Speaking of the GTX 1080 Ti, you could find them in spades at Nvidia’s booth. Demos of Destiny 2 at 4K/60 all ran on GeForce’s champion, and it was one of the prettiest PC games we’ve ever seen.
GeForce-rocking rigs weren’t limited to Nvidia’s booth. You could find GeForce PCs powering demos of Crackdown 3 (pictured), Lawbreakers, and Rainbow Six: Siege, among many others.
Tiny, powerful laptops
This Absolver demo at Nvidia’s booth ran on a laptop built around the company’s new Max-Q technology, which crams potent GeForce GTX 1070 and GTX 1080 graphics into thin-and-light notebooks.
Nvidia brought a surprise to E3 2017, too: real-life “GeForce G-Assist” flash drives based on the company’s April Fools' Joke this year. It won’t eliminate AFKs or give you a BossBoost™ like the joke version, but the GTX USB drive holds up to 64GB of data. Nvidia passed G-Assist drives out to some E3 2017 booth visitors and held giveaways for others, but you won’t be able to buy it in stores.
Razer Thresher Ultimate
Nvidia’s not the only green-loving hardware vendor with fresh gear at E3. Razer introduced the $250 Thresher Ultimate, a new wireless gaming headset built with Dolby 7.1 surround sound. It comes with a charging station broadcasting a 2.4GHz signal to provide a connection range of up to 40 feet. Razer’s mostly pushing this for consoles, but it’ll work with Windows PCs, too.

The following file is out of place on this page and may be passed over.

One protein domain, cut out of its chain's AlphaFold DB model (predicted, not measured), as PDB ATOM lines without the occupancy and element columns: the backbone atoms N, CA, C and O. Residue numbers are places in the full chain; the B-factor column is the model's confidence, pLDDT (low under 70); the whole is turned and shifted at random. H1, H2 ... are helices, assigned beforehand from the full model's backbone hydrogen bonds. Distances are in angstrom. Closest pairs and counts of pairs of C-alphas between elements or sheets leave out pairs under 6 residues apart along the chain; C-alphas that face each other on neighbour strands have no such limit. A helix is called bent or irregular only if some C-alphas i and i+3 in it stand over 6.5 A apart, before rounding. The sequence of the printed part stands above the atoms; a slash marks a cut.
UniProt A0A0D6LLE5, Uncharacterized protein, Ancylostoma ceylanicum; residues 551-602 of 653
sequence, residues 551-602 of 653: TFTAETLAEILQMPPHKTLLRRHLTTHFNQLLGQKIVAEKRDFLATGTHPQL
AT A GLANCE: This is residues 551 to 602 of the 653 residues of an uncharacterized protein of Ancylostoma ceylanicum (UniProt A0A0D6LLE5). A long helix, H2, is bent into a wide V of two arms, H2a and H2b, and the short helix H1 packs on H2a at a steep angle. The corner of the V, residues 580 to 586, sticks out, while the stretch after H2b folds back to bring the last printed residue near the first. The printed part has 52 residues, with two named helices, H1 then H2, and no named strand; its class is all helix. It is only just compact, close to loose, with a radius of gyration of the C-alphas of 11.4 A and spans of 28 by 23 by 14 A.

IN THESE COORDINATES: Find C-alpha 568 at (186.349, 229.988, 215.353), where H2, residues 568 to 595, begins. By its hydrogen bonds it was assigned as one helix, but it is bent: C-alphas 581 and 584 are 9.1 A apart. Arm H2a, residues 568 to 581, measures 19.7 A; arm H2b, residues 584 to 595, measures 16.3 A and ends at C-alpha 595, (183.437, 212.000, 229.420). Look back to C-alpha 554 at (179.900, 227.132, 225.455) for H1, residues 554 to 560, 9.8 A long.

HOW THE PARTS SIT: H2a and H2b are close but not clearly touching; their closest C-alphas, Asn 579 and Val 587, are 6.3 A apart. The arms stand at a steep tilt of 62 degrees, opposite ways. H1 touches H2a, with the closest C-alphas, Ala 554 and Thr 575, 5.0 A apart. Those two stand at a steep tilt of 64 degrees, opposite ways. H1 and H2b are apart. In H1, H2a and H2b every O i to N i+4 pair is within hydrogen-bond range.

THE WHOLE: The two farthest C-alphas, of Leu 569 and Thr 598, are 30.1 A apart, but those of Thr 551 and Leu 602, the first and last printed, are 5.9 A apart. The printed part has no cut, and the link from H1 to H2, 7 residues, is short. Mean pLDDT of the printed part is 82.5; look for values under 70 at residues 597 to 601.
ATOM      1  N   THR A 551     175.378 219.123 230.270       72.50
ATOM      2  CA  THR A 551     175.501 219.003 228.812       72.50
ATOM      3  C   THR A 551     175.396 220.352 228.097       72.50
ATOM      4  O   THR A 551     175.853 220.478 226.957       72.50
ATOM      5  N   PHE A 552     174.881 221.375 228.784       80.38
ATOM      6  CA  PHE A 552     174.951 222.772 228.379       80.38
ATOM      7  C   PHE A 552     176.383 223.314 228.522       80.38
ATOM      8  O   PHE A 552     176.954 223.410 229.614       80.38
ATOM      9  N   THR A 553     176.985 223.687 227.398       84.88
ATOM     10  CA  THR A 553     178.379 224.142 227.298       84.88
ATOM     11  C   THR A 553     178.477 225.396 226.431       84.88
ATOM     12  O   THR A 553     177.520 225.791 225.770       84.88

I heard that!
Did somebody say gaming headphones? This MSI Aegis X3 gaming desktop has antennas that look like perked-up puppy ears.
Alienware gaming monitors
Alienware’s moving beyond PCs alone, and into the fiercely competitive world of peripherals. First up: Gaming monitors. This 24.5-inch TN display packs a 1080p resolution, a blazing-fast 240Hz refresh rate, and a scant 1ms response time. This beast is perfect for Counter-Strike, in other words. You can snag it with AMD’s stutter- and tear-killing FreeSync technology for $500, or Nvidia’s rival G-Sync tech for $700.
Alienware also rolled out new gaming keyboards and mice—some more enticing than others. This AW568 Advanced Gaming keyboard looks pretty slick.
Dell hearts AMD
Alienware parent company Dell also had AMD Ryzen-based Inspiron rigs running games. Put away those controllers and break out the keyboard and mouse!
DXRacer’s booth was all about the one of the most crucial bits of PC hardware—gear for your butt. Don’t overlook the importance of a comfortable desk chair. Bonus points for the streamer broadcasting to Twitch straight from the show floor.
Games, games, games
That wraps up our look at the show’s powerful PC hardware, but E3’s really all about the software. Don’t forget to check out PCWorld’s roundup of 40 must-see gaming gems from E3 2017. We’ve rounded up the trailers from all the hottest new PC games into one handy-dandy article so you don’t need to scour the web for info.